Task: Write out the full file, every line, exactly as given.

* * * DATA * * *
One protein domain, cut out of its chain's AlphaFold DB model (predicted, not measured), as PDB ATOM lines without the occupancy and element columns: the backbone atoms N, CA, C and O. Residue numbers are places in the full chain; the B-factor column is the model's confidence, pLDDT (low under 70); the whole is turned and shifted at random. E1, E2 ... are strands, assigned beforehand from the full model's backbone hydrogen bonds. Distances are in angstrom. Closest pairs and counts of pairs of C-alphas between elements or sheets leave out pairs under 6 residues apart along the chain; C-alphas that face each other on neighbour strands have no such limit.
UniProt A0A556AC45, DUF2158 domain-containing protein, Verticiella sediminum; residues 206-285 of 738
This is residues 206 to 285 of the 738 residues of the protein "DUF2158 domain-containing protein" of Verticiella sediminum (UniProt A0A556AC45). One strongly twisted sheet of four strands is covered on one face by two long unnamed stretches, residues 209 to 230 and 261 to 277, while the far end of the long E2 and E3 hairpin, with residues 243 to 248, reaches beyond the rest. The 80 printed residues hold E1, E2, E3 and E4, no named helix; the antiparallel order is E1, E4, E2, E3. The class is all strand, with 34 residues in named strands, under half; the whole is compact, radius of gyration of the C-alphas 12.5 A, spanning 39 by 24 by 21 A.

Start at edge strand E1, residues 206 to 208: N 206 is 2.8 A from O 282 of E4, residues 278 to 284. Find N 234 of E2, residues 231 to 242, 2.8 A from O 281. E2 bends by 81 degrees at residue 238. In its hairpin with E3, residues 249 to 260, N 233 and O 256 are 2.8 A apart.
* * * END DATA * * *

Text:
One protein domain, cut out of its chain's AlphaFold DB model (predicted, not measured), as PDB ATOM lines without the occupancy and element columns: the backbone atoms N, CA, C and O. Residue numbers are places in the full chain; the B-factor column is the model's confidence, pLDDT (low under 70); the whole is turned and shifted at random. E1, E2 ... are strands, assigned beforehand from the full model's backbone hydrogen bonds. Distances are in angstrom. Closest pairs and counts of pairs of C-alphas between elements or sheets leave out pairs under 6 residues apart along the chain; C-alphas that face each other on neighbour strands have no such limit.
UniProt A0A556AC45, DUF2158 domain-containing protein, Verticiella sediminum; residues 206-285 of 738
This is residues 206 to 285 of the 738 residues of the protein "DUF2158 domain-containing protein" of Verticiella sediminum (UniProt A0A556AC45). One strongly twisted sheet of four strands is covered on one face by two long unnamed stretches, residues 209 to 230 and 261 to 277, while the far end of the long E2 and E3 hairpin, with residues 243 to 248, reaches beyond the rest. The 80 printed residues hold E1, E2, E3 and E4, no named helix; the antiparallel order is E1, E4, E2, E3. The class is all strand, with 34 residues in named strands, under half; the whole is compact, radius of gyration of the C-alphas 12.5 A, spanning 39 by 24 by 21 A.

Start at edge strand E1, residues 206 to 208: N 206 is 2.8 A from O 282 of E4, residues 278 to 284. Find N 234 of E2, residues 231 to 242, 2.8 A from O 281. E2 bends by 81 degrees at residue 238. In its hairpin with E3, residues 249 to 260, N 233 and O 256 are 2.8 A apart.